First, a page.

Director-general

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The term director-general (plural directors-general, as "general" is postpositive) is a title given the highest executive officer within a governmental, statutory, NGO, third sector or not-for-profit institution.

Australia[edit]

In most Australian states, the director-general is the most senior civil servant in any government department, reporting only to the democratically-elected minister representing that department. In Victoria and the Australian Government, the equivalent position is the secretary of the department.

The Australian Defence Force Cadets has three Directors-General which are all One-star rank's;

Canada[edit]

In Canada a director general is not the highest civil servant in a department. Directors general typically report to a more senior civil servant, e.g. at the assistant deputy minister level. Deputy ministers are the highest level bureaucrat in the Canadian civil service. Deputy Ministers are not politicians but professional bureaucrats. At school boards in Quebec, the director general is the highest-ranking employee.

European Union[edit]

In the European Commission and the Council of the European Union, each department (called a directorate-general) is headed by a non-political director-general. This is roughly equivalent to a British permanent secretary.

France[edit]

In France, the similar word président-directeur général (short: PDG) means the highest person in a company, who is in same time chairman (président) of board of directors and CEO (directeur général). From 2001 the two charges may be disjointed. The directeur général délégué has a role similar to a chief operating officer.

French ministries are divided in general directorates (directions générales), sometimes named central directorates (directions centrales) or simply directorates (directions), headed respectively by a directeur général, a directeur central, or a directeur.

Germany[edit]

In Germany, Generaldirektor may be used for the CEO of a large and established concern, corporation, company or enterprise, particularly if inferiors have the title director. The title is, however, unofficial (theoretically any person, and even practically every entrepreneur with one employee, may call himself director-general) and by now largely out of use. Officially a GmbH has a Geschäftsführer ("managing director ") and an Aktiengesellschaft a board of executive directors (Vorstand) with a chairman (Vorstandsvorsitzender).

India[edit]

In India, there is a Director General of Police and Director General of Income Tax in each state. Indian Coast Guard is headed by Director General of Indian Coast Guard (DGICG).

Italy[edit]

In Italy, the direttore generale of a company is a corporate officer who reports to CEO (amministratore delegato) and has duties similar to a chief operating officer.

Some Italian ministries are divided in departments (dipartimenti) who are in turn divided in general directorates (direzioni generali) headed by a direttore generale; other ministries, who haven't departments, are directly divided in general directorates. In Italian provinces and greatest communes direttore generale is a chief administrative officer nominated by president of province or by mayor. The title of direttore generale is also given to the chief executive of an azienda sanitaria, a local public agency for health services.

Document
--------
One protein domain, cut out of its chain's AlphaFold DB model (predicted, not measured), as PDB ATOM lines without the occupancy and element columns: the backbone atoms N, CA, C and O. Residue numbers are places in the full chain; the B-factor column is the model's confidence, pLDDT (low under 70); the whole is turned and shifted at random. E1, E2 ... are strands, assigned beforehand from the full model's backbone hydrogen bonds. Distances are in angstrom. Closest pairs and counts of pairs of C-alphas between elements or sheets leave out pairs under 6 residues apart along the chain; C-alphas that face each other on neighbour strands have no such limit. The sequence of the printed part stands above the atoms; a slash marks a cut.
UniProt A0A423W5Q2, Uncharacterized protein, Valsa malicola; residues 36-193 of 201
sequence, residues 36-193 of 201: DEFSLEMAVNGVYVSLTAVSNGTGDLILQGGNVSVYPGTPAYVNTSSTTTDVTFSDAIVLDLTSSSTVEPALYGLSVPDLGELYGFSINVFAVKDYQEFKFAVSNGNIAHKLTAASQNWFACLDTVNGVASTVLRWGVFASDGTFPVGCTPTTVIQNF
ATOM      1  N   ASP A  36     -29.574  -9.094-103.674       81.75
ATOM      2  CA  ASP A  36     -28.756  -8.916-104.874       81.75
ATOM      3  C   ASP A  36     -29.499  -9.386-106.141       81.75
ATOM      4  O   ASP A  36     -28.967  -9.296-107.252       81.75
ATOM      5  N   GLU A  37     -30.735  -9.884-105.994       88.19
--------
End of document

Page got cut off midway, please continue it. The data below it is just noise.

Russia[edit]

A general director is the highest executive position in a Russian company, analogous to a US chief executive officer (CEO), or a UK managing director. The position exists for all Commonwealth of Independent States (CIS) legal forms (e.g. joint stock companies (AO) and limited-liability companies (OOO)) except for sole proprietorships (IP).[1]

The general director is the "single-person executive body" of a company. He or she acts without power of attorney to represent the company, and issues powers of attorney to others. His or her powers are defined by the company charter, by decision of the general meeting of shareholders (AO) or participants (OOO), and by the board of directors.[2]

Spain[edit]

In Spain, México, and other Spanish-speaking countries, the term "director general" of a company (similar to a US corporation) means the highest person managing the company and translates as the CEO into United States English.

Sweden[edit]

In Sweden, the similar word generaldirektör (short:GD) means the head of a government agency.[3]

United Kingdom[edit]

In the UK, director-general is the professional head of an executive agency which contains other agencies headed by directors. For example the chief executive of the British Broadcasting Corporation is called the director-general. The head of the UKs internal security service MI5 is also a director-general, who operates at Permanent Secretary (Grade 1) level. (See British Civil Service#Grading schemes for details.) Ministerial department chiefs are known as Permanent Secretaries.

United States[edit]

This term is commonly used in international organisations and government departments, though often called an executive director or managing director in the U.S..

Typically, the chief administrative officer of an opera company in the US holds the title of "General Director". Such is the case with Plácido Domingo who functions in that capacity for the Los Angeles Opera, albeit that he continues to sing.

References[edit]

  1. ^ Bird, Richard (1992). Improving Tax Administration in Developing Countries, Том 19. Russia: International Monetary Fund. p. 344. 
  2. ^ Russia Company Laws and Regulations Handbook. International Business Publications, USA. ISBN 1433070529. 
  3. ^ Generaldirektör on Swedish Wikipedia